Bite-size computers not so hard to swallow

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The Independent Online
TALKING DOORKNOBS, ingestible computers and telephones that do not ring if there is nobody to answer them are the shape of new technology in the next 10 years, according to an Internet guru.

Professor Nicholas Negroponte, director of the Massachusetts Institute of Technology Media Laboratory, made his predictions when addressing an audience in London yesterday.

He said: "You may wonder about how computing could possibly affect something like a doorknob. But if you think about it, an intelligent doorknob would be a really useful thing.

"You would not need keys: it could identify you by your fingerprints, and perhaps confirm your identity by asking a question, `What's your mother's maiden name?' for example."

The smart doorknob could also accept parcel deliveries - and perhaps sign digitally for them; "and maybe it could let the dog out, and then let it back in while keeping out the other nine dogs following it", he said.

The technology required to do that is already sufficiently miniaturised, he said, and could pervade our world. "We will have thousands, perhaps tens of thousands, of embedded chips around us, all intercommunicating," he predicted.

Professor Negroponte, author of the book Being Digital, espouses the view that anything that can be expressed as computer "bits" - including words, images and sound - will eventually be transmitted in that form across the world, speeding deals and cutting costs.

As computers shrink and become pervasive over the next decade, the sort of information they can access will grow, he forecast. "If you want a really futuristic product for 10 years hence, you'll have computers that you eat, one per day. [They] will contain devices and sensors which will record all your anatomical measurements, what's going on inside you, and relay them to a black box that you wear on your belt. If it passes through you, no problem - swallow another."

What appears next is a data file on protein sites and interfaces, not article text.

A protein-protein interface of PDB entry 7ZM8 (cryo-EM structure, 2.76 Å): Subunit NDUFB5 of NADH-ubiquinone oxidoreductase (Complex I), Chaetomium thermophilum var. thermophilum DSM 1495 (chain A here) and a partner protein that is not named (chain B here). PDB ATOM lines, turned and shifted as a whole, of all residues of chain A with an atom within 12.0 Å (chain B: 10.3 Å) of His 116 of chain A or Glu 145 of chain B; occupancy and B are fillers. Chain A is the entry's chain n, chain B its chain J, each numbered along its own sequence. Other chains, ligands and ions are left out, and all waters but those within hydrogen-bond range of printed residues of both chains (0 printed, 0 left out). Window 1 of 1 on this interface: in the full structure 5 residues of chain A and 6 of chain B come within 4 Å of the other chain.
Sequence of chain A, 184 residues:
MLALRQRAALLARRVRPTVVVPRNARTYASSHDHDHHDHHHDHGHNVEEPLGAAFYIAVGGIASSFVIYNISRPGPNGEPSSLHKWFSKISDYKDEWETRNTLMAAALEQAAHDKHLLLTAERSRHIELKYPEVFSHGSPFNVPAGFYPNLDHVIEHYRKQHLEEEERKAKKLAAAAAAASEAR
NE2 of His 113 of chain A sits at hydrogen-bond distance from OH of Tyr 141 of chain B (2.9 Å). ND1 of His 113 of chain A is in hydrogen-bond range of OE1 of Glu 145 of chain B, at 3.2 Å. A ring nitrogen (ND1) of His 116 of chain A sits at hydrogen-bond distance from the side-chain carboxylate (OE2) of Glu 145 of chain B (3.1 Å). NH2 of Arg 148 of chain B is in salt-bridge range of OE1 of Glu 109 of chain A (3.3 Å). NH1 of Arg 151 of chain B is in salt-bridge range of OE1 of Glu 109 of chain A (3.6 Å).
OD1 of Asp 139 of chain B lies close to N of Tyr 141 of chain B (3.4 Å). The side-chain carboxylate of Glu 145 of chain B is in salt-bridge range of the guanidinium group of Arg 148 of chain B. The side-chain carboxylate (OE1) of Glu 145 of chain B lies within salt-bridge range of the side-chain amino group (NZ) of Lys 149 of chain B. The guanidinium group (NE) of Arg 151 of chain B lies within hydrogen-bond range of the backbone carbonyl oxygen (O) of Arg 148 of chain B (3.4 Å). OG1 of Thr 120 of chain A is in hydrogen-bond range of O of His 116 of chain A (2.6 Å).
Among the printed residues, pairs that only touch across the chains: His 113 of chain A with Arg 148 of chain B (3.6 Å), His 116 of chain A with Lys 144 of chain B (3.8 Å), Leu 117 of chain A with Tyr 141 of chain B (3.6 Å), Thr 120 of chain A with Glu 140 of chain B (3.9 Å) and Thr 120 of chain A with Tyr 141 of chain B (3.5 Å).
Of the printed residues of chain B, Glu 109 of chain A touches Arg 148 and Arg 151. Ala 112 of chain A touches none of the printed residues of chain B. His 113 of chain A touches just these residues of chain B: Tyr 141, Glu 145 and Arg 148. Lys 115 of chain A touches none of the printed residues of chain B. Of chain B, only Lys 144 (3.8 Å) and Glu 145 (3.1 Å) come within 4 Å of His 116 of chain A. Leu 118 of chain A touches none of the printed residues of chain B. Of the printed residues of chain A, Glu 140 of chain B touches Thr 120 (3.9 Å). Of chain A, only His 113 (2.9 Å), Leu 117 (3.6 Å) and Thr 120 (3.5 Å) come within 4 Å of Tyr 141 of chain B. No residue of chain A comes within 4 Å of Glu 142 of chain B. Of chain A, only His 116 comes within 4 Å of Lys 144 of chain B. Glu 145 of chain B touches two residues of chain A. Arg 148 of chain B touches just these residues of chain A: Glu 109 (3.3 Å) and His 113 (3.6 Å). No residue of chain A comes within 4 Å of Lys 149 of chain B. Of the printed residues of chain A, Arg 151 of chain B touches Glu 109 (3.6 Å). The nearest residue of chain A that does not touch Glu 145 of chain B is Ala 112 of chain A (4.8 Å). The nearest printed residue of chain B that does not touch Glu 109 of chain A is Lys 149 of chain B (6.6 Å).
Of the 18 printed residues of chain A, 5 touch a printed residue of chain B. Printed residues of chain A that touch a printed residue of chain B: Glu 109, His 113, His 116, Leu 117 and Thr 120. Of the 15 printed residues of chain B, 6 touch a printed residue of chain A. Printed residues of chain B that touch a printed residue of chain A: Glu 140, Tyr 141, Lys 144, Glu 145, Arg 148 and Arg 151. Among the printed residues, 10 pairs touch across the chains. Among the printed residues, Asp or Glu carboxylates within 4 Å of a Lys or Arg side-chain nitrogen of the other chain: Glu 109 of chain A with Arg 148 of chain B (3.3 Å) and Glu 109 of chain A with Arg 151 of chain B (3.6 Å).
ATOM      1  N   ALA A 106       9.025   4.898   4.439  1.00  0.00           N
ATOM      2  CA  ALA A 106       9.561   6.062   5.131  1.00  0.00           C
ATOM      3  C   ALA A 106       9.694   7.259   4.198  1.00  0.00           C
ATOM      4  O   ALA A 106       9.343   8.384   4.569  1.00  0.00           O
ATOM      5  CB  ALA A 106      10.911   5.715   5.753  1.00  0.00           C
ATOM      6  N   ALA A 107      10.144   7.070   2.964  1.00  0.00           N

Such systems would be invaluable to doctors, he said.

Professor Negroponte also foresees telephone handsets becoming smarter. "Phones should be built smart enough to know if there's nobody there. And if there is someone there, they should be able to answer them, like a good butler, and find out who is calling and why, and only then decide whether to get our attention."

But there are still some giant steps to be made for the average user of computers, he admitted. "Who would have believed, ten years ago, that big segments of the population would spend between pounds 1,000 and pounds 2,000 on their own computers - and that those machines would reduce people to tears once or twice a week?"